Brazan "i Clivi" 2005
A very fine wine, a not so fine picture (thanks HTC!)

Mrs. Claret and I have developed a cunning modus operandi for eating out at fine restaurants – rock up to the hottest ticket in town, without a booking, but at a slightly non-standard time (perhaps 6.30pm, or 9pm). Accept any seat, even if it is at the counter (which is frequently the case). Think you can’t get a table at Bocca di Lupo for love nor money? Think again!

Last night, we “dropped in” to Zucca, in Bermondsey, and got ringside seats with not only a good view of the open kitchen but also the opportunity to salivate over multiple vintages of Sassicaia and Ornellaia, stored just above the counter.

This Italian yearling has shot from nowhere to receiving almost unanimous rave reviews, for its very high quality Italian cooking and an all-Italian wine list of herculean proportions, but lilliputian pricing. We weren’t disappointed with our starters of fresh (and uncooked) peas with mint and pecorino, and the most wonderful lupini clams with parsley and lemon. In need of something fresh and zesty to wash them down, we went for Somellier Gianfranco’s recommendation of an Alto Adige Chardonnay/Sauvignon Blanc/Pinot Gris blend and a Grechetto from Marche (Central Italy). The Terlaner Classico (Alto Adige) particularly impressed , with body and weight from the chardonnay but terrific freshness and a hint of minerality.

With our mains on the table – Wild Scottish Salmon, cooked to perfection with some pinkness in the middle and beautiful crisp skin, we needed something slightly more serious, and Gianfranco was again on hand to recommend a favourite wine, I Clivi’s Brazan 2005. Brazan is a vineyard in the Fruili region of North-East Italy, and this wine is 100% Tocai Friulano. At first sniff, you could almost be in Côte de Beaune territory – there is something exotic and spicy (perhaps cinnamon, or allspice) that suggests this wine has seen some oak. That is not the case however – old vines and 6 years bottle aging have created the most wonderful richness, body and complexity. This was a wine that you couldn’t pin down. What started out as ripe apple and green fruits (with that slightly spiced note), became honeyed and luscious on the finish, but with also some wet stone/mineral hints. Needless to say, the length was long, and the overall impression quite outstanding – a glass to be pondered as well as drunk.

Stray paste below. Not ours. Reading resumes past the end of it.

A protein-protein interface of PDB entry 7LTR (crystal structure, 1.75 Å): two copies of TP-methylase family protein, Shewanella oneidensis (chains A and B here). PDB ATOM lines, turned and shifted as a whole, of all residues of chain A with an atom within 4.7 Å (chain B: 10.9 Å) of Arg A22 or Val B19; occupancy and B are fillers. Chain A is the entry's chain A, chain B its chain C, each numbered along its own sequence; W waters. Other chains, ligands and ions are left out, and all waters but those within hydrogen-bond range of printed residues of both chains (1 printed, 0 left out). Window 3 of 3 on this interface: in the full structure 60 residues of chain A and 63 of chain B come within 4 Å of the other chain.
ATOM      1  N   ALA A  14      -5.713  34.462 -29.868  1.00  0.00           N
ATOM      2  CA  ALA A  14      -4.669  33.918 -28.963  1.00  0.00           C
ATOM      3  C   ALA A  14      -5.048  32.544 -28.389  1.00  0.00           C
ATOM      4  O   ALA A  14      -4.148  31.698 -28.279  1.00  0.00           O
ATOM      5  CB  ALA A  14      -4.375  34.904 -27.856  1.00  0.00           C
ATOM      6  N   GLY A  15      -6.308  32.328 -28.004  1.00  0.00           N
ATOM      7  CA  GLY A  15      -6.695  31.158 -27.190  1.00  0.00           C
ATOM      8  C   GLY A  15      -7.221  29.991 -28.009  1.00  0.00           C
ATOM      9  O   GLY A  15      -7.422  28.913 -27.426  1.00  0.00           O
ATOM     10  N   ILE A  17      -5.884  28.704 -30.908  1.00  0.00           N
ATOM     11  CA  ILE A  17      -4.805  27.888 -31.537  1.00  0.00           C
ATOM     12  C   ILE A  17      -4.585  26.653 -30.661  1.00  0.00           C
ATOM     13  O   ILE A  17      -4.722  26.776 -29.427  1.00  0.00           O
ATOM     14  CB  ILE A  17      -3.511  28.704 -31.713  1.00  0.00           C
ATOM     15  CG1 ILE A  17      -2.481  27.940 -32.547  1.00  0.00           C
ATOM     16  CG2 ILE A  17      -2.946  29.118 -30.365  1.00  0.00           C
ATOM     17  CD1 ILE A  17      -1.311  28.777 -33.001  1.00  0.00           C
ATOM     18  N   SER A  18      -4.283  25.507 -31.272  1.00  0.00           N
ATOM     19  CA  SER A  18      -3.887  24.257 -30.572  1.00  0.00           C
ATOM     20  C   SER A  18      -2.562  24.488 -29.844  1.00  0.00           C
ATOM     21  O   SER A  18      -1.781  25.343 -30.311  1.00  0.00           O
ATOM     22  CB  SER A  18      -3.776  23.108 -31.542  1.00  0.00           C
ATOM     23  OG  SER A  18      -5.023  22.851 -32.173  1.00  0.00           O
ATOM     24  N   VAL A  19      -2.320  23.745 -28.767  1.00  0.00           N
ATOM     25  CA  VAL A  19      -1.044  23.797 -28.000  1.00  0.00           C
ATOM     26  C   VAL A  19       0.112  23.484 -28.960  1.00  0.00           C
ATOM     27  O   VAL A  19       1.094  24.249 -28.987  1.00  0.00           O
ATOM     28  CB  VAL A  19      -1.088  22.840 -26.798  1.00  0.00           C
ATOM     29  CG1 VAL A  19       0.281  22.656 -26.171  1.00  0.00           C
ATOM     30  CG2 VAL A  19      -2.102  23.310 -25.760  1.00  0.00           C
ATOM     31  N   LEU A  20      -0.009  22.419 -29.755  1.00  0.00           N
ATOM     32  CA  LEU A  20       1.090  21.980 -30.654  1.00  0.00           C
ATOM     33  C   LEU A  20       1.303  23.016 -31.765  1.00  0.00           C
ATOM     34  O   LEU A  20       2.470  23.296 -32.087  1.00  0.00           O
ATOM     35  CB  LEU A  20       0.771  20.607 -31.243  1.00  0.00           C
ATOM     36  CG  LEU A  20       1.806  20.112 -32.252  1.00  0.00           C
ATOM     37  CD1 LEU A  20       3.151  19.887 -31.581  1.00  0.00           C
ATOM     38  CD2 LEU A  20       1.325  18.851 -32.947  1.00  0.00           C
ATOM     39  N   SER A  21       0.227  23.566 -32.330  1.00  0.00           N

Moving onto a plate of Italian cheeses, we were able to compare two very different expressions of Nebbiolo – first, a ten year old Barolo with an almost oxidative nose (raisins, prunes and a medicinal edge), transparent tannins and a lighter than air finish, the second, an utterly charming, perfumed example from Carema (a Northerly output of Piedmont). The 2006 Produttori di Carema had excellent acidity, bags of red berry fruit and the wonderful floral finish which is so often missing from lesser examples of this grape.

I cannot wrap this review up without mentioning the moreish Affogato (vanilla ice-cream with a shot of expresso poured over it), and the boundless hospitality we received. This is a restaurant with real heart to back up its considerable ambitions, and we will be back – especially as Gianfranco mentioned that there is the possibility of Ornellaia by the glass in the near future!